Finishing Steps Underway

Skipper seatHere is a pic of the sliding skipper’s seat, the white beech sole and the controls and instrumentation  for the motor systemWindow frame and grab rail The window frames are made from laminated NZ Kauri. The grab rails are celery top pine.

Rudder laminations Here is the glue up for the rudder blade. Laminations of NZ Kauri with grain direction reversed between each. Resorcinol glue. Needs lots of clamp pressure so achieved this with lots of wedges, sash cramps etc.Line boring gudgeonsLine boring the rudder gudgeons.  I cast these in silicon bronze together with the pintles

Rudder bladeThe rudder pintle cheeks run full width to give the blade transverse strength. Since this pic I have added a bronze strap between the top and middle pintles

Rudder head The rudder stock is topped with tufnol to protect the end grain. There’s also tufnol between the tiller and the stock where the tiller pivots.

Stem head fittingStem head fitting in 316 stainlessIn shed on cradleLast day in the shed. We have had concerns about bushfires so I moved the boat to a safer place on our property.  The cradle has rollers under the keel so I was able to winch it out onto the trailer.On trailer Here’s the boat near the house. I have built a canopy over it to protect it over the next couple of months.

Before moving I sandblasted the keel  with garnet then coated with Interprotect.  Simple sandblaster setup with a 20kW Atlas Copco compressor from Ebay and simple pot.

Current work going on is painting the cabin roof.  5 coats of Yacht Primer sanded between, tomorrow will be 3rd coat of Pre Kote before Toplac.

Other jobs recently were installing bilge pumps and final fit of cabin internal fitout.  Also refurbished the spruce mast and boom from the original US boat.

Hopefully just a few months away from launch.

‘Till next time




Cabin and Internals Underway


Deck is built from 2 layers of gaboon plywood with epoxy fibreglass covering.  Margin boards and rubbing strips  are flooded gum. The inner edges of the margin boards have a slight recess – about 1mm so the fibreglass can overlap for a good seal. Red cedar top strakes will be varnished.


The propshaft strut and skin fitting are silicon bronze cast at home using a LPG fired crucible furnace.  The strut was made from 3 pieces tig welded together after getting the alignment right.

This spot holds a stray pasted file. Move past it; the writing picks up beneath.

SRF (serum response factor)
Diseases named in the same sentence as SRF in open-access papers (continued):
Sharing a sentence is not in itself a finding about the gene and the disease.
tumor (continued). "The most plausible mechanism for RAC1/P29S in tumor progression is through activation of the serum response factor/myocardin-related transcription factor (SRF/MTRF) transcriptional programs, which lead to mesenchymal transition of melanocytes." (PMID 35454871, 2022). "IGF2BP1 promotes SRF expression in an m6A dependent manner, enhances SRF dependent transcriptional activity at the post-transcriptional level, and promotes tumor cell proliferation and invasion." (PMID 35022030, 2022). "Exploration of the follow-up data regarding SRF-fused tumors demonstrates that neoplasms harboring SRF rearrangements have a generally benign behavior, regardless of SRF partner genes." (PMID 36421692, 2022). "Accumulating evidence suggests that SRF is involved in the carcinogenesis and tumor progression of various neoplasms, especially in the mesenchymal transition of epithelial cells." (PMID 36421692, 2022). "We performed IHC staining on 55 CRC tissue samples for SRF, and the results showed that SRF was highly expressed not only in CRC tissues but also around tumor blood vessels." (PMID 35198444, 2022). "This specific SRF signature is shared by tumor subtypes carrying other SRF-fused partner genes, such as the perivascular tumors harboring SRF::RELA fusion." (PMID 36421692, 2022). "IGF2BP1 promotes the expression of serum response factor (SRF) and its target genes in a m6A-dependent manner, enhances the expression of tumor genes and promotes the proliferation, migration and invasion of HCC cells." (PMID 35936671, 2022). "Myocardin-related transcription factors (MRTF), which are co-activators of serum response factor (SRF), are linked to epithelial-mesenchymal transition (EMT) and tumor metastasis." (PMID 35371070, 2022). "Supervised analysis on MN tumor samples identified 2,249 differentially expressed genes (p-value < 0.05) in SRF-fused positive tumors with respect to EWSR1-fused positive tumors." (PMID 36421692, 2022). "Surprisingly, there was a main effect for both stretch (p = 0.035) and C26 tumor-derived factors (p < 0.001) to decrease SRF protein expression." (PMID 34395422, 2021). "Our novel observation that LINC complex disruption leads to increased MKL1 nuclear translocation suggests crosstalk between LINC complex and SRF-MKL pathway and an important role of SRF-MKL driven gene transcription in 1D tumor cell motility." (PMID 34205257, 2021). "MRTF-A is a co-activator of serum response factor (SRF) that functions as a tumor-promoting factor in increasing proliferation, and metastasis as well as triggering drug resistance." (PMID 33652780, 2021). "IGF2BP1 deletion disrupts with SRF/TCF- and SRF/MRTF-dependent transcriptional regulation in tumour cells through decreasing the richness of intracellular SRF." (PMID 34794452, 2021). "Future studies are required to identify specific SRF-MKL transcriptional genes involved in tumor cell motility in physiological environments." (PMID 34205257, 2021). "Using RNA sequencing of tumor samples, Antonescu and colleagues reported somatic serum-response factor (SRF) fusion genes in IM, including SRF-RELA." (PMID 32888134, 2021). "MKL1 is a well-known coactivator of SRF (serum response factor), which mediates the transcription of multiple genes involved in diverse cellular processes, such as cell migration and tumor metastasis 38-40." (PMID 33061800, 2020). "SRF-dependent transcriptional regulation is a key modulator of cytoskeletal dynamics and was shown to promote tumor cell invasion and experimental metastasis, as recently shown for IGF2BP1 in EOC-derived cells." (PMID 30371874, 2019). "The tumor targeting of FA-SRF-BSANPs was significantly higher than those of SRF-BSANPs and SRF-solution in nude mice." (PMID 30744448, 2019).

This is the propshaft skin fitting on the kitchen bench.  The dripless seal is mounted on a bronze tube silver brazed into the skin fitting casting. Like the strut this item was cast in two pieces then tig welded together after alignment.IMG_20180227_172447

Here’s the Flexofold prop mounted near its final position.IMG_20180622_114116

Cabin berths arrangement. Sealed stainless steel boxes contain the 14 lithium ion battery cells.  The drive system consists of a Saietta 135R motor with V belt drive to the propshaft.


Motor controls, battery management system and charger system.   There’s also a system using Anderson plugs to directly connect the motor to either of the two battery packs so it can run on half voltage in the event of failure of the motor controller or battery management system.


Detail of cabin coamings with rounded insert. All red cedar.


Cabin faired with hatch underway. Similar system to deck with flooded gum margin boards and fibreglass epoxy sheathing.  Cabin roof has two layers of red cedar. First layer tongue and grooved.

Roof beams are laminated kauri.


Deck and gunwales completed

The deck beams are laminated NZ Kauri with 1 in 30 curvature. This was calculated using a spreadsheet.  This template was set for each beams using the calculated offsetsJpegJpeg



The deckbeams are fitted using tapered half dovetails at each end.  Multi tool followed by chisel worked well with a bit of practice.